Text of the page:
Millennials are flocking to social media to find love

In 2017 Millennials Issue
(Jessica Jenssen / Daily Titan)

Social media has impacted dating for millennials in countless ways, from the advent of Instagram direct messages to Tinder.

This new plethora of partner-finding tools has led to millions of millennials taking their dating online. According to the Pew Research Center, up to 59 percent of all internet users surveyed in 2013 considered online dating a good way to meet new people.

Today, 27 percent of young adults from age 18 to 24 reported using online dating sites, which is up 10 percent from 2013, likely due to the influx of dating apps, according to the Pew Research Center.

Even though the most common way to find love is offline, 23 percent of online daters say that they have entered into a marriage or long-term relationship with someone they met through a dating site or app, up from 17 percent in 2005, according to the Pew Research Center.

Social media, and dating apps in particular, offer direct and easy access to anyone seeking a connection. If an individual is having trouble finding love, or whatever else they are looking for, they have plenty of options at their fingertips.

However, finding love online can also present certain problems. According to a study conducted by Cornell University and Michigan State University, 86 percent of online daters felt others misrepresented their physical appearance on dating profiles. The most common lies referred to age, height and weight.

On top of that, 28 percent of online daters have felt harassed or received uncomfortable requests on social media, according to data from the Pew Internet and American Life Project.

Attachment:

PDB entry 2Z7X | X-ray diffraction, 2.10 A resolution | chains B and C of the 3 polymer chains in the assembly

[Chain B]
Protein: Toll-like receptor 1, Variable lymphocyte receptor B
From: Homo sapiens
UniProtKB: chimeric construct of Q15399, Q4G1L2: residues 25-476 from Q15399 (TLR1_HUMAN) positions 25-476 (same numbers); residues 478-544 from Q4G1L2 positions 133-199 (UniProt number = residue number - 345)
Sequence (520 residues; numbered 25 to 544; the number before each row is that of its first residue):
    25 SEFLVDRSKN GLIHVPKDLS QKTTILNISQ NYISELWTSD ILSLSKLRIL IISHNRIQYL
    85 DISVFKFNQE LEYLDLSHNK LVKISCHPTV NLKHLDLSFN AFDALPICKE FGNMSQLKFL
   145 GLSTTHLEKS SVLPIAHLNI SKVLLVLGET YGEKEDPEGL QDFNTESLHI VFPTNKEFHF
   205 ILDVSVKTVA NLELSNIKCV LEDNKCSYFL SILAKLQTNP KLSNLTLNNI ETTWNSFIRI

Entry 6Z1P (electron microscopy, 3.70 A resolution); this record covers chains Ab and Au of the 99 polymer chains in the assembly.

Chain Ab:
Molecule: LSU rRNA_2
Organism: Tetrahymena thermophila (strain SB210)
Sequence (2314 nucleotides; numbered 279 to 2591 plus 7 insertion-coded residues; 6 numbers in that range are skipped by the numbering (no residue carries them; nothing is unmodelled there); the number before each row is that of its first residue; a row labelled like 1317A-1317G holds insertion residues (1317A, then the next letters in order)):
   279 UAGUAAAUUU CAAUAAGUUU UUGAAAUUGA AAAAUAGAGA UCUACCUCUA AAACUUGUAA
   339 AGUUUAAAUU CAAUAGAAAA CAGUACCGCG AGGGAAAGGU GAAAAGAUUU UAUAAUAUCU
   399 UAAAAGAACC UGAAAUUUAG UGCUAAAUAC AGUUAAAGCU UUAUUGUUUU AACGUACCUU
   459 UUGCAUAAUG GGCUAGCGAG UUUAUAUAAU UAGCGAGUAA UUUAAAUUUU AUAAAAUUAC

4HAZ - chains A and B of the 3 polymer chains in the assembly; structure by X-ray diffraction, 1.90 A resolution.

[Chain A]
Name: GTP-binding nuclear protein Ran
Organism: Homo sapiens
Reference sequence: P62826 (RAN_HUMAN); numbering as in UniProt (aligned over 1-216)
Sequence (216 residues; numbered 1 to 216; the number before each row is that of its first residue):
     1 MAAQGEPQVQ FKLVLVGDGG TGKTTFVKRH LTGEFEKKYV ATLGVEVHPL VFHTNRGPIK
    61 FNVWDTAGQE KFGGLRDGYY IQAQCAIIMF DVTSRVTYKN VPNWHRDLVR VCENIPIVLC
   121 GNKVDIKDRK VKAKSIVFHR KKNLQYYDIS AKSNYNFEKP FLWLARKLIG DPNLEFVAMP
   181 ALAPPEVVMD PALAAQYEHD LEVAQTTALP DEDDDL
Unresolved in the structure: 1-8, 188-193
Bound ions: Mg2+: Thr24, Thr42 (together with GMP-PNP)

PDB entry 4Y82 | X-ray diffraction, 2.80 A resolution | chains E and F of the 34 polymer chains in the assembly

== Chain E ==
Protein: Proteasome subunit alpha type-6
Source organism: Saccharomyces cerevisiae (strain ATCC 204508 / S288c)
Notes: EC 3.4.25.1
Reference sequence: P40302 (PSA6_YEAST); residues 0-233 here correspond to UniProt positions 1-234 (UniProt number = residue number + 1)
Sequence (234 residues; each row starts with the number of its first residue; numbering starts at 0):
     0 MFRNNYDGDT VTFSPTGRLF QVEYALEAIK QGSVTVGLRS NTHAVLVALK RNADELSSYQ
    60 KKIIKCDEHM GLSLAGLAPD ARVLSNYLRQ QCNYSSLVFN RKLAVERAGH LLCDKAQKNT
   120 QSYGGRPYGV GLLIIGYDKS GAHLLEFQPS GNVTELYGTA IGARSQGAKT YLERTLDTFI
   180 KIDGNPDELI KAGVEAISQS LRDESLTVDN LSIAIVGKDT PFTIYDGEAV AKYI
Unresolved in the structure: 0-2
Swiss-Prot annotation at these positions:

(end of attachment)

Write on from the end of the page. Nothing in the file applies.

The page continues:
Social media has also created problems for millennials in romantic relationships. Apps like Snapchat and Facebook Messenger promote a sense of anonymity among users.

When you send a picture or message through Snapchat it disappears after it is opened, leaving behind little evidence. Similarly, Facebook has also created a secret conversation setting where you can chat with a friend privately with no visible record.

Features meant to keep communication secret on apps can also promote feelings of distrust. According to a 2013 UK study by the Telegraph, 34 percent of women and 62 percent of men admitted to snooping through their partner’s text and other private messages.

Regardless of the negative or positive connotations and consequences that social media brings for dating, there is no denying its influence.

According to a poll conducted by the Pew Research Center, 45 percent of millennials said that social media has had a “major impact” on their relationships, so whether it’s good or bad, social media is here to stay.

If you liked this story, sign up for our weekly newsletter with our top stories of the week.

You may also read!

Kyle Allman Jr. attempts jump shot

CSUF guard Kyle Allman named Big West player of the week

CSUF men’s basketball guard Kyle Allman Jr. was named Big West player of the week for the fourth time

The nightlife in Dotonbori features fluorescent lights, street food vendors and local bars.

Column: Two brothers reunited in Japan

When I woke from my nap, my body was still strapped to the coffin-like dimensions of my seat. The

A photo of transfer student Julian Serrano in front of Cal State Fullerton sign.

Column: From a Mt. San Antonio Mountie to a CSUF Titan

At the age of 17 I began my first semester at Mt. San Antonio College. I recall feeling overwhelmed